Prof. Philippe Desan has spent most of his academic career studying the life and work of French Renaissance writer Michel de Montaigne. When he set out to write his definitive biography, Montaigne: A Life, Desan intended to complete the image of Montaigne as a great philosopher, but also a shrewd politician.
“The biography is really meant to balance our perception of Montaigne today,” said Desan, the Howard L. Willett Professor in Romance Languages and Literatures.
The English translation of Desan’s landmark 2014 French edition book was published in January by Princeton University Press. “Montaigne the author was created in the 19th century, but there was a much more political motivation for Montaigne to use his book to play the political cards he had in mind at the time,” Desan said.
That book was Montaigne’s Essays, a collection of writings first published in 1580 that reflected on a variety of topics including war, government and even cannibalism. Often regarded as one of the most important thinkers of his time, Montaigne fell out of style in the age of rationalism and reason in the 17th and 18th centuries. His popularity exploded in the 19th century as Romantic writers like Emerson and Nietzsche embraced the imagination of Montaigne’s writing and the image of the solitary philosopher, locked away in his tower.
That myth, however, eschewed a major aspect of his life, Desan said.
“Montaigne was the mayor of Bordeaux for four years, which is the fifth-largest city in France in the 16th century,” Desan said. “It’s a big deal, and people have historically underplayed that in order to see him as the first intellectual removed from the world contemplating the human condition.”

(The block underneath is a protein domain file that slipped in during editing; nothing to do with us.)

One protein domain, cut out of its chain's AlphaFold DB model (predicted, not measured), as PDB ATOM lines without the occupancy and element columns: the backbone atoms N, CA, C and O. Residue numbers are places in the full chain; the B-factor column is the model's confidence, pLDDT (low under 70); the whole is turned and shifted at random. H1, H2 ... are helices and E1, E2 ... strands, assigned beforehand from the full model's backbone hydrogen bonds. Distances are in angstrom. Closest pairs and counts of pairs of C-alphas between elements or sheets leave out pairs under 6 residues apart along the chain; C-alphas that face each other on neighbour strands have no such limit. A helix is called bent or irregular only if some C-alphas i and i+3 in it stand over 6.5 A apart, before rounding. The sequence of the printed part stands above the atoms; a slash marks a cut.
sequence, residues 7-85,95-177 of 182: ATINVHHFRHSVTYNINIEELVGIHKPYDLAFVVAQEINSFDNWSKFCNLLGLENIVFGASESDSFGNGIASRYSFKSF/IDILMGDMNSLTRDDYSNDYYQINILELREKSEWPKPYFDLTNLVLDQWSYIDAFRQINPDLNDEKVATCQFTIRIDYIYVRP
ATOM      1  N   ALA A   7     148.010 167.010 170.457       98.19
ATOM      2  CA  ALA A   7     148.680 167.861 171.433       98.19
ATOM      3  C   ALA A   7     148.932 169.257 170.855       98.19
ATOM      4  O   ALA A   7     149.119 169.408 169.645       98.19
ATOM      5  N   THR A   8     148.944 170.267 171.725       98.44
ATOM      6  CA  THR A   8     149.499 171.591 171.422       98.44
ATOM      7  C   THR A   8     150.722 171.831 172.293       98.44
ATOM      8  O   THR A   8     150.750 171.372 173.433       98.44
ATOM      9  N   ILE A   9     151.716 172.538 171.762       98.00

Desan said that Montaigne purposefully cultivated that image late in his life—built on the ruins of his political ambitions, and embraced by thinkers who chose to ignore the earlier aspects of his life.
Shortly after the first edition of Essays was published, Montaigne retreated to Rome, which most scholars have attributed to the need for a vacation. But Desan discovered during archival research in Bordeaux, Périgueux, Paris and Rome that Montaigne’s trip had real political motivations.
“This is a totally absurd conception,” Desan said about the idea that Montaigne was tired and needed a break. “I found documents that he went to Paris to give his book to the king, and he begged the king to give him a position in Rome. He went to Rome waiting to be named ambassador. That fell through, and Montaigne was recalled to Bordeaux to become the mayor, which was a consolation prize.”
In 2015, l’Académie Française honored Desan for his scholarship on Montaigne. Reviews for his new book have appeared in The New Yorker and The Wall Street Journal, and the book topped Amazon‘s bestseller list for French literature. While some have been critical of what is perceived as Desan’s “effort at disenchantment,” which Desan said misses the point of the biography.
“I like Montaigne a lot, I’m not bashing on Montaigne,” Desan said. “I tried to show the evolution of Montaigne.”
Montaigne scholars have praised Desan’s biography for illuminating the complete picture of the writer. “Philippe Desan’s biography offers a refreshing corrective to those…that have underplayed [Montaigne’s] political activities and aspirations,” said Richard Scholar, professor of medieval and modern languages at the University of Oxford.
Desan’s next project will pick up where this book ends and will look more closely at the myth created in the 19th century of Montaigne the isolated author. As for today’s world, Desan thinks he knows what Montaigne the politician would recommend.
“Skepticism about everything,” Desan said. “Certainly he doesn’t make the mistake of having only one point of view for everything. He’s always trying to go to the other side and see himself from the other’s eyes. I think this is the great lesson of Montaigne that might be helpful today.”
Desan will discuss Montaigne: A Life at an April 5 event at the Seminary Co-op bookstore.